A New Ministry from Lutheran CORE: The Congregational Lay-leadership Initiative (CLI)
Are you a member of a smaller congregation that is frustrated and demoralized because you have been unable to find and call a new pastor?
Has your search for a pastor gone on for more than eighteen months without success?
And is your congregation’s current, post-Covid weekly attendance averaging fewer than 50 worshipers?
If the answer to these questions is “yes”, and your congregation is part of either the LCMC or NALC, I would like to hear from you, and soon!
Why the urgency? Because your church might have an urgent need to begin exploring the possibility of transitioning to a long-term, lay-led congregational ministry model; a ministry that will NOT depend on you finding and calling an ordained pastor.
Lutheran CORE is now offering a new, second ministry to assist congregations that are in transition; i.e., that are without a pastor. Our first coaching ministry—Congregations in Transition (CiT)—is still available. However, CiT involves working primarily with call committees that are still actively searching for a new pastor. Yet many smaller churches, due to a severe and worsening clergy shortage, are now facing the very real prospect of not being able to fill their pastoral vacancy. Not with a full-time pastor, or even a part-time pastor. For those congregations (like yours?) it’s time for “Plan B”.
Lutheran CORE’s Congregational Lay-leadership Initiative (CLI) might be just what your church needs. Because without a plan such as CLI provides, your congregation might be facing a crisis of existential proportions.
An overstatement? Consider the following:
1. The current clergy supply crisis is totally unprecedented in our lifetimes.
2. This shortage of pastors available for call—based on the anticipated number of retirements over the next decade, AND the limited number of students currently enrolled in seminary—will only become more severe.
So what exactly is the new Congregational Lay-leadership Initiative, and how can it be of benefit to your church?
CLI is designed to assist smaller congregations who might eventually consider “closing their doors” for no other reason than their inability to find an ordained pastor to lead them. “Assist” in what way? If your church has one, two or three members who are capable and willing—on a very part-time basis—to serve as lay ministers, we believe your congregation can not only survive, but thrive. Not surprisingly, your Church Council would need to take the lead in identifying and recruiting these lay ministers. We will advise you, but these lay ministers need to be people who your congregational leaders agree—by consensus—are the right people to serve in a pastoral role. Then we will provide ministry resources to help these lay ministers serve effectively.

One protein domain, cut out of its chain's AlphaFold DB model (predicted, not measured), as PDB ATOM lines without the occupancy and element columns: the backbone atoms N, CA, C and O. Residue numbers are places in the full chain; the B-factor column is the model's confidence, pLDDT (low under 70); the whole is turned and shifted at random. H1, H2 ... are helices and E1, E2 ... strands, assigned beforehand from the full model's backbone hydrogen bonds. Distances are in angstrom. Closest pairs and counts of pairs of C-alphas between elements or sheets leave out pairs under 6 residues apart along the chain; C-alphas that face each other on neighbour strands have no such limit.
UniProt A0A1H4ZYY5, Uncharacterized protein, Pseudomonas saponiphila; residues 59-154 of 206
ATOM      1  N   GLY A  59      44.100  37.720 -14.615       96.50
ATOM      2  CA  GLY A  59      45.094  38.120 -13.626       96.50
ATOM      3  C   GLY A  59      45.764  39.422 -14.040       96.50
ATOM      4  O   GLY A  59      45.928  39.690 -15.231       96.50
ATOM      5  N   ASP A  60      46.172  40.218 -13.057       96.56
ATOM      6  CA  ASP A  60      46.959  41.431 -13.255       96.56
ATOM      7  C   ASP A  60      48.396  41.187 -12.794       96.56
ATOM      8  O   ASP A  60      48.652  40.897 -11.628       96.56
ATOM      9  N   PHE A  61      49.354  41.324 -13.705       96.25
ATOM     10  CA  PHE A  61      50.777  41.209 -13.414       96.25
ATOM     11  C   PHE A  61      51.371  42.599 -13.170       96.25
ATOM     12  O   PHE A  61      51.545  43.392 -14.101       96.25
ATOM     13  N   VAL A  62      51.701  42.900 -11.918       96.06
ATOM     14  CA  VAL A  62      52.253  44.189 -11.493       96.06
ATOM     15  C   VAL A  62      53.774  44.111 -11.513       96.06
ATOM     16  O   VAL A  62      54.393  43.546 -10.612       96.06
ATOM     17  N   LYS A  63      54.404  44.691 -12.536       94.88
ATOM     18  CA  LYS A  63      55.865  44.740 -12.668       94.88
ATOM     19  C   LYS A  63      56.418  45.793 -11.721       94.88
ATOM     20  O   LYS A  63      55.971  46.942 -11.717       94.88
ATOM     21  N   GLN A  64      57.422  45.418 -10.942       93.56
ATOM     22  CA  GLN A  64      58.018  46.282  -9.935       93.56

One more very important form of assistance from CLI is helping you take advantage of a particular growing ministry resource: The increasing number of active, retired and experienced pastors willing to volunteer as mentors. We will help you find and connect with a retired pastor who will come alongside your lay ministers; meeting with them online each month to provide ongoing counsel and support.
Additional Frequently Asked Questions (FAQ’s)…
1. What if we have a call committee still actively engaged in a search for a new pastor?
Not a problem. We can still help you organize a lay-led INTERIM ministry. Then if your 18-month-or-longer vacancy continues long-term, your part-time lay ministers simply continue to serve the needs of your congregation. But NOTE: Smaller churches like yours will be dealing, over time, with a worsening shortage of potential ordained applicants.
2. Does utilizing CLI mean resigning ourselves to never having a pastor in the future? Not necessarily. For example, sometimes a small church’s geographical location will lead to an interested applicant. However, churches worshiping fewer than fifty people on a typical Sunday are at a definite disadvantage given the current shortage of available pastors. So one long-term strategy we recommend is to consider whether one of your members would be open to the possibility of pursuing a seminary education. As you probably know, most seminary students now study online. This means not having to relocate to attend seminary, and also means being able to study, over time, on a very part-time basis. Perhaps one of your part-time lay ministers would be open to this possibility.
3. What would CLI cost our congregation? Very little! Your one-time fee would be only $100, payable to Lutheran CORE. This contribution would be to help cover the ministry resources we provide for your lay ministers. And why no additional cost? Because I, and your mentoring pastor are volunteering our time. However, long before your church treasurer would be writing this check you will want to contact me directly. I want to learn a little about your church to be assured that CLI would be of benefit to your congregation’s ministry. Then, if you and I decide to move forward, we will schedule an online meeting—via Zoom—so I can meet your Church Council and answer any questions they might have.
So email or phone me anytime. (Keeping in mind I live in the Pacific Time Zone.) I hope to hear from you!
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Grace and peace,
Dr. Don Brandt